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Moving Day

Today is a right of passage, as much for the parents as the child.

Beth is moving out today. I drove down from Gainesville last night and we’re moving Beth’s stuff out of the home we made at Christy and Mike’s big house in Orlando (my sister and brother-in-law), across town to her dorm on campus at UCF.

Jesus, is it THAT day already?

I have a number of colorful metaphors swirling around in my head, but this is a family web site so I’ll spare you. A number of cliches, tropes, and banal phrases accompany these metaphors, but they seem WAY more profound than they did even a day ago. I might have explored some of these feelings in this post, but I’m suddenly pressed for time. As Beth might say, “I’m, like, LITERALLY minutes away from needing to get ready to go.”

Alright, maybe just a couple, to sate appetite for schmaltz. My oldest child… for many years my only child… is striking out on her own today. She’s leaving the nest. The daily interactions with my child we can easily take for granted – morning and evening routines, etc – are at an end (for the foreseeable future). I will still have some impact/influence on her life, but in some ways my job is done. No, it will never be done. I’m not that naive. But it suddenly seems overwhelming – it seems there are so many ways in which we either did our jobs as parents or didn’t, and this is the beginning of our Final Exam. Will she be prepared or won’t she? Dear Lord, I hope we did enough.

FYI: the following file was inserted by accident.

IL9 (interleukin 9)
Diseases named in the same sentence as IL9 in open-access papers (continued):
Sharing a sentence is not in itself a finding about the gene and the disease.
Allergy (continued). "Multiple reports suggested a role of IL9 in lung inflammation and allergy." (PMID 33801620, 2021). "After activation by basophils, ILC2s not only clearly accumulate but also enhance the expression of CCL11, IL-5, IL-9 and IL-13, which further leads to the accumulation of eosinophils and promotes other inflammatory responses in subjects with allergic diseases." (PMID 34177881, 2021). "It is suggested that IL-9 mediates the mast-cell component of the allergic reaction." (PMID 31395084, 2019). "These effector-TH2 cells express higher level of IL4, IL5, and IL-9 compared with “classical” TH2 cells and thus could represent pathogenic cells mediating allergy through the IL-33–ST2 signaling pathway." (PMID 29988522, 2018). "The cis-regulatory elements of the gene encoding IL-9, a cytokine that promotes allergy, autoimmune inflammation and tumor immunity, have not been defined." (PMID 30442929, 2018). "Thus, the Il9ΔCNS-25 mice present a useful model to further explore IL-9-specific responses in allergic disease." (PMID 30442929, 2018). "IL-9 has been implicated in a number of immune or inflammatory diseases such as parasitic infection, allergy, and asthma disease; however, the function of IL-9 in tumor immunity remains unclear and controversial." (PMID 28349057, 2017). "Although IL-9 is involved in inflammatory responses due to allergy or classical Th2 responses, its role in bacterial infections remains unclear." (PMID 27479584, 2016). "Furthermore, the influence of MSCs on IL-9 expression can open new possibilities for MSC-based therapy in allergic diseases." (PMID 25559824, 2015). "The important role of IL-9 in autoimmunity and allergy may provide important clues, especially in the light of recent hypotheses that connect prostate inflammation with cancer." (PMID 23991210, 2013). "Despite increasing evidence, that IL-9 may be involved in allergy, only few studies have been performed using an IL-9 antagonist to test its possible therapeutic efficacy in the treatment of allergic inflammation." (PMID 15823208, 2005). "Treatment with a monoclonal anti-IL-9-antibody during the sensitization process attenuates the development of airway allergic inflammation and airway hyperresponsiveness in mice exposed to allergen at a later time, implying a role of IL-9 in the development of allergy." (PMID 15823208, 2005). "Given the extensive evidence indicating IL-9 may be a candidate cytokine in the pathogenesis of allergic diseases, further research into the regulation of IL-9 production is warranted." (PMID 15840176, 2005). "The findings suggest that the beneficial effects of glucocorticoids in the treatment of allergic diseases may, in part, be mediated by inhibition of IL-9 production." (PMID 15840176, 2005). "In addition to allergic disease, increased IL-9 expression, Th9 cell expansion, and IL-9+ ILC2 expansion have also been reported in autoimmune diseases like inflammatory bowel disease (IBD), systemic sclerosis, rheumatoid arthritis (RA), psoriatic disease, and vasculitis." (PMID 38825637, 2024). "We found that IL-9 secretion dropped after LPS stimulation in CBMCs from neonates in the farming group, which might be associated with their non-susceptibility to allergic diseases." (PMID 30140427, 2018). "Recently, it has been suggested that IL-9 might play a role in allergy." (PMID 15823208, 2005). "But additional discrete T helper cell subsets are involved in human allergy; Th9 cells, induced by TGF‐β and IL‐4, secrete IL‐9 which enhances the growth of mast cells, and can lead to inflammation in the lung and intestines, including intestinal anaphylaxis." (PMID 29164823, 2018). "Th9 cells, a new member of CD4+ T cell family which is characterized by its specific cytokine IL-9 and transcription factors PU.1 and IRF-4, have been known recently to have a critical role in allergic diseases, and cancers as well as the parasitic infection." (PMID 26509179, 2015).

I hope she’s ready.

I hope she’ll be happy.

Beth Grows Up

The site lost something when the kids got older. When kids get into trouble as an infant, it’s much more amusing than when they’re a teen. Plus, somewhere in between they learn how to read, become aware of the world around them, and don’t find it amusing when they lose control of their own narrative.

I’m making an exception with this post because it’s really about me – and that’s not my ego talking. I’ve been ego impaired since a tragic incident early in my childhood.

Something hit me the other day.

F—! It hit me again! Agh! Damn it! Stop that!

Beth is graduating from High School this year.

I’ve know this for a long time… like some people know they’ll have kids one day. After your first is born (and sometime between the grand entrance and your first all-nighter on the first night home) it hits you. Your life is never going to be the same.

I can’t help but wonder if the same is true when they leave home (the first time). They’re born and BANG – you have a child. Twenty odd years of experience and conditioning, of taking care of yourself and worrying over your own life, (milage will vary) all of it is thrown out the window. Then they leave and BANG – you have a child out in the world. Eighteen years of experience and conditioning, of being responsible for the care and safety of a person in progress, much of it becomes obsolete. I wonder if you can really prepare for either one, or if they both sneak up and shatter your worldview in an instant.